Get the Facts about GSAs
Gay-Straight Alliances (GSAs) are clubs made up of students – gay and straight – who think that anti-LGBT bullying, harassment, and discrimination is wrong. Members work together to make sure their school is a safe, supportive environment for ALL students.
The GSA Fact Sheet
- Found in all 50 states, the District of Columbia, Puerto Rico, and U.S. military bases, GSAs have become one of the fastest-growing student clubs in the country.
- Like the name suggests, GSAs are made up of straight and LGBTQ (lesbian, gay, bisexual, transgender and questioning) students.
- GSAs are like any other club: they have advisors, hold regular meetings, host events, and are open to anyone on campus committed to their mission.
- GSAs can register with GLSEN to get resources, and a place to network.
- GLSEN defines a GSA as any club that works to make their school safer while specifically addressing anti-LGBT behavior. The majority of clubs registered with GLSEN refer to themselves as Gay-Straight Alliances, though some go by other names.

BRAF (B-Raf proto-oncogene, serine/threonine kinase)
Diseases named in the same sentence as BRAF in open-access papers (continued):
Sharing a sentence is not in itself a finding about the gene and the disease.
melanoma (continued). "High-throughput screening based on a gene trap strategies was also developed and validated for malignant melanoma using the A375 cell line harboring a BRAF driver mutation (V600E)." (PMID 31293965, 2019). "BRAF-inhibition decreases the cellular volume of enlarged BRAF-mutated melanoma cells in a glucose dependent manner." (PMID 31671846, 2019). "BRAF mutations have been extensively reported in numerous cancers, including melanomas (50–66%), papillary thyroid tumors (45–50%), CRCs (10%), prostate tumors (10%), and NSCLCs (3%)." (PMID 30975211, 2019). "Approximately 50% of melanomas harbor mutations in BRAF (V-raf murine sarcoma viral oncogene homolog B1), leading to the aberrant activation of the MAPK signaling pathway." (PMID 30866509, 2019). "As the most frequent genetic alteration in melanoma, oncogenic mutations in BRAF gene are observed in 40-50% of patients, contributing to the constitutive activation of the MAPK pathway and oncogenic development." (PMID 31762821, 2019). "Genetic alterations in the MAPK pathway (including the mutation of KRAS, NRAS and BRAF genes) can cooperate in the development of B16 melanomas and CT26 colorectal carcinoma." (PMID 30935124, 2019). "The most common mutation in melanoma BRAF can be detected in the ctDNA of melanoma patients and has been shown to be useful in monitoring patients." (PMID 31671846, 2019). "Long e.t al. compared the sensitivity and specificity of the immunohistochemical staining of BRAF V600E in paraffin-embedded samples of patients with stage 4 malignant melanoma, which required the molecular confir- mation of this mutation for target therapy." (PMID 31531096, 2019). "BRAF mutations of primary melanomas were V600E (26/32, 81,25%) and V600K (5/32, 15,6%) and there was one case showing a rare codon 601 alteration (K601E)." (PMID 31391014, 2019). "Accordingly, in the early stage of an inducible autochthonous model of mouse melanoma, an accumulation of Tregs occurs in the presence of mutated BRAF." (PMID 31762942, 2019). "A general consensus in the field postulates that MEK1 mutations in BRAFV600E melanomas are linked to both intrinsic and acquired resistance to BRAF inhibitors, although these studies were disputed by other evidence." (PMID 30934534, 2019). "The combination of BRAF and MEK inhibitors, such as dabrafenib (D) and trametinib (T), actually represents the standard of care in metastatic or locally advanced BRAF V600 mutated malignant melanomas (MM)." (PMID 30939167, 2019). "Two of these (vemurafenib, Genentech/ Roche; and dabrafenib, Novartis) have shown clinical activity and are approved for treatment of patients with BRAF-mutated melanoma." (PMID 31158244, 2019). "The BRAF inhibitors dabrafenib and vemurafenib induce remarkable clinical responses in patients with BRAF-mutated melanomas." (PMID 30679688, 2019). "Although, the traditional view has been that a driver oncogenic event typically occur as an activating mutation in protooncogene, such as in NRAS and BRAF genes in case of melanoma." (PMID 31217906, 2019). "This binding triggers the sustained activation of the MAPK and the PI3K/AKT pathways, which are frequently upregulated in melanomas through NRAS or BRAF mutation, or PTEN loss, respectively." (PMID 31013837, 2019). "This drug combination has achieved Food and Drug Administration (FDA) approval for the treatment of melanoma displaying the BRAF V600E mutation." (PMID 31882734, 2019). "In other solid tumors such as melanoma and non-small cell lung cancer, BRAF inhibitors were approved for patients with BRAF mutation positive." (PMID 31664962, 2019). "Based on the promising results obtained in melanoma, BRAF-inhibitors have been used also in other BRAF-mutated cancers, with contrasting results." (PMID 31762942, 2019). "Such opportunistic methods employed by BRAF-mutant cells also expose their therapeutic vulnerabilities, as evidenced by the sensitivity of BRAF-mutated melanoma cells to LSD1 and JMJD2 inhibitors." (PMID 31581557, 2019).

- Students are legally allowed to form GSAs in schools under the 1984 Federal Equal Access Act, which was initially created to protect students’ rights to form religious clubs. Judicial precedent has established that under the Equal Access Act, if a school allows one non-curricular club, it must allow all others, including GSAs. The US Secretary of Education, Arne Duncan, even put out a Dear Colleague letter explaining the law!
- GSAs improve school climate for LGBT students. When a GSA is present, LGBT students hear homophobic remarks less often, experience less harassment and assault, feel safer at school, skip school less often and have a greater sense of belonging.